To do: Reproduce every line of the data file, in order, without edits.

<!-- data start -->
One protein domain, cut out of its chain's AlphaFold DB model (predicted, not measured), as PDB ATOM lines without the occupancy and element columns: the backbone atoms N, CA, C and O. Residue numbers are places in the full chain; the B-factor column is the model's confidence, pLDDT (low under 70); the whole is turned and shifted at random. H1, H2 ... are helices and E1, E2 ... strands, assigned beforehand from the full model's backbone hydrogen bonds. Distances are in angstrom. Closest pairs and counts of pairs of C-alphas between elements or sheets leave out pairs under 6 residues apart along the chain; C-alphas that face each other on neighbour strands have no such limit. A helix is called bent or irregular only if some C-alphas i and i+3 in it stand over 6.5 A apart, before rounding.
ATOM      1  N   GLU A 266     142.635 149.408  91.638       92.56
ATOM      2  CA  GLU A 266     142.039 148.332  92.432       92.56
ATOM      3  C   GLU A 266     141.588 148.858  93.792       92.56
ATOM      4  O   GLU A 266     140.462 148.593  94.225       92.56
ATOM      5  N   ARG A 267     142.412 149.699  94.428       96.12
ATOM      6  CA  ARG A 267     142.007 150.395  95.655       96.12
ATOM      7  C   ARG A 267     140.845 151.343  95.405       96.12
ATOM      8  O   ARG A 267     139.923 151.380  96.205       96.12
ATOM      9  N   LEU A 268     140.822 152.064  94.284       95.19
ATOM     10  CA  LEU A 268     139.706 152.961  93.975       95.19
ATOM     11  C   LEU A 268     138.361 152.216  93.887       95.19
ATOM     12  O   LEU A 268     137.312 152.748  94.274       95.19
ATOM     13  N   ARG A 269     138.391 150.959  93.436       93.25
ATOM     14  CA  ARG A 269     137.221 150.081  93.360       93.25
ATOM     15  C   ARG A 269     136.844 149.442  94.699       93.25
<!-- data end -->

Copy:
One protein domain, cut out of its chain's AlphaFold DB model (predicted, not measured), as PDB ATOM lines without the occupancy and element columns: the backbone atoms N, CA, C and O. Residue numbers are places in the full chain; the B-factor column is the model's confidence, pLDDT (low under 70); the whole is turned and shifted at random. H1, H2 ... are helices and E1, E2 ... strands, assigned beforehand from the full model's backbone hydrogen bonds. Distances are in angstrom. Closest pairs and counts of pairs of C-alphas between elements or sheets leave out pairs under 6 residues apart along the chain; C-alphas that face each other on neighbour strands have no such limit. A helix is called bent or irregular only if some C-alphas i and i+3 in it stand over 6.5 A apart, before rounding.
ATOM      1  N   GLU A 266     142.635 149.408  91.638       92.56
ATOM      2  CA  GLU A 266     142.039 148.332  92.432       92.56
ATOM      3  C   GLU A 266     141.588 148.858  93.792       92.56
ATOM      4  O   GLU A 266     140.462 148.593  94.225       92.56
ATOM      5  N   ARG A 267     142.412 149.699  94.428       96.12
ATOM      6  CA  ARG A 267     142.007 150.395  95.655       96.12
ATOM      7  C   ARG A 267     140.845 151.343  95.405       96.12
ATOM      8  O   ARG A 267     139.923 151.380  96.205       96.12
ATOM      9  N   LEU A 268     140.822 152.064  94.284       95.19
ATOM     10  CA  LEU A 268     139.706 152.961  93.975       95.19
ATOM     11  C   LEU A 268     138.361 152.216  93.887       95.19
ATOM     12  O   LEU A 268     137.312 152.748  94.274       95.19
ATOM     13  N   ARG A 269     138.391 150.959  93.436       93.25
ATOM     14  CA  ARG A 269     137.221 150.081  93.360       93.25
ATOM     15  C   ARG A 269     136.844 149.442  94.699       93.25